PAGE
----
Poa! Internet has launched a free public Wi-Fi network for its broadband subscribers


Poa! Internet has announced that it has deployed over 3,000 Wi-Fi hotspots across Nairobi and Kiambu counties. This will ensure that its subscribers get to experience seamless home broadband and street Wi-Fi.

The low-cost ISP provides free public Wi-Fi to all of its broadband subscribers whenever they connect to any of the hotspots across its network of low-income and rural communities in and around Nairobi, being: Kibera, Jamhuri, Kawangware, Kangemi, Kabiria, Waithaka, Racecourse, Kinoo, Dagoretti, Kikuyu, Kiambu, Ting’anga, Kirigiti, Ndumberi and Githunguri.

Other than its subscribers, UKO POA Wi-Fi can also be used by non-broadband subscribers at prices far lower than traditional data bundles. For these pay-as-you-go users, the Wi-Fi network, at speeds of up to 2Mbps, offers unlimited volumes of data for just Sh10 an hour, or Sh50 a day.

The new integrated network has been made possible through poa!’s partnership with global Wi-Fi solutions provider Fon. Fon’s partnership with poa! is its first in East Africa. Fon is a global Wi-Fi network. It pioneered residential Wi-Fi sharing over a decade ago and, together with leading telcos, it has built the world’s largest Wi-Fi community of over 21 million hotspots. Fontech, the technology arm of Fon, makes managing and operating Wi-Fi smart and simple for operators and enterprises by its software-based solutions. Fon’s and Fontech’s global clients include AT&T, British Telecom, Telstra, KPN, SFR, Deutsche Telekom Group and Vodafone Group.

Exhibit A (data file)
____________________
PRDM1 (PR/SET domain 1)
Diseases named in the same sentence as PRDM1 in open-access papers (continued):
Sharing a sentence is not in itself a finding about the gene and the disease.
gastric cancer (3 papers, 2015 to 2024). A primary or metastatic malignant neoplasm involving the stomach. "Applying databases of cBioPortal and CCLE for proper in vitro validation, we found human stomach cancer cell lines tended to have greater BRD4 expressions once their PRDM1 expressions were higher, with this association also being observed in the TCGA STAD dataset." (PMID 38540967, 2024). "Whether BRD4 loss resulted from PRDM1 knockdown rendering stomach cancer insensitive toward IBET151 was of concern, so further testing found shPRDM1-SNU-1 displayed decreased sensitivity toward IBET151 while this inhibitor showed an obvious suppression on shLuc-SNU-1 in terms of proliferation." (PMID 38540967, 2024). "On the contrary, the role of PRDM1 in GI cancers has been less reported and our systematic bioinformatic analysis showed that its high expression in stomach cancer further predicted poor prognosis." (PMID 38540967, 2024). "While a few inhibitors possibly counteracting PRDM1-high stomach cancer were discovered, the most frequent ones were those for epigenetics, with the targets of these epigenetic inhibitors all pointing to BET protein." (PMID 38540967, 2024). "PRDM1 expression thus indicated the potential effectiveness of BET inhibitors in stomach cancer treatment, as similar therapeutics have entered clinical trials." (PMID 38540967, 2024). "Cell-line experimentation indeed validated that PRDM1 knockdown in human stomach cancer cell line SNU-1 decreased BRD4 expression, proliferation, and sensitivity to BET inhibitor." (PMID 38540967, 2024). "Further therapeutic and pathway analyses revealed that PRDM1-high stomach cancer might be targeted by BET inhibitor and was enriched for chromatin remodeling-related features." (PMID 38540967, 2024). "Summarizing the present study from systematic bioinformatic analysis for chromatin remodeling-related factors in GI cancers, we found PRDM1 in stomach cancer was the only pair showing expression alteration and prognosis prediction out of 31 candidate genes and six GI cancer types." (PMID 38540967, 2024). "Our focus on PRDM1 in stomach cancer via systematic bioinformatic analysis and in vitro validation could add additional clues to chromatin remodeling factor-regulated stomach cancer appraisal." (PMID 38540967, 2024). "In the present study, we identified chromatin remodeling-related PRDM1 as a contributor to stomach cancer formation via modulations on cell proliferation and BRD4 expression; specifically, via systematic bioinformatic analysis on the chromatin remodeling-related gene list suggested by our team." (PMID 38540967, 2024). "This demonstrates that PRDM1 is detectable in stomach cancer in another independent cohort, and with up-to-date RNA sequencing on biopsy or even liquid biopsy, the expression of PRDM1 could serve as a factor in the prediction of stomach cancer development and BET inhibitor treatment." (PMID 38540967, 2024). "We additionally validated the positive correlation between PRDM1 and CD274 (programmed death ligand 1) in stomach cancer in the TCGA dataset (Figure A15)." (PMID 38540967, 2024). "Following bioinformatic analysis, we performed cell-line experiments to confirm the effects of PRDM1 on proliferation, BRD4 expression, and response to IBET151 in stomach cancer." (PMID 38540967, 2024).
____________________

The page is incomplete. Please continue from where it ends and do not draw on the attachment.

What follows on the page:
Poa! Internet CEO, Andy Halsall had this to say, “We realized that if we were truly going to deliver a step-change in access to the Internet in Kenya, we needed to innovate and build new business models around next generation technology. Fon developed the Wi-Fi sharing model that now dominates the Internet landscape in the West. Wi-Fi sharing access points provide Internet in homes and on the streets of many developed nations, and we are proud to bring this technology to East Africa.”

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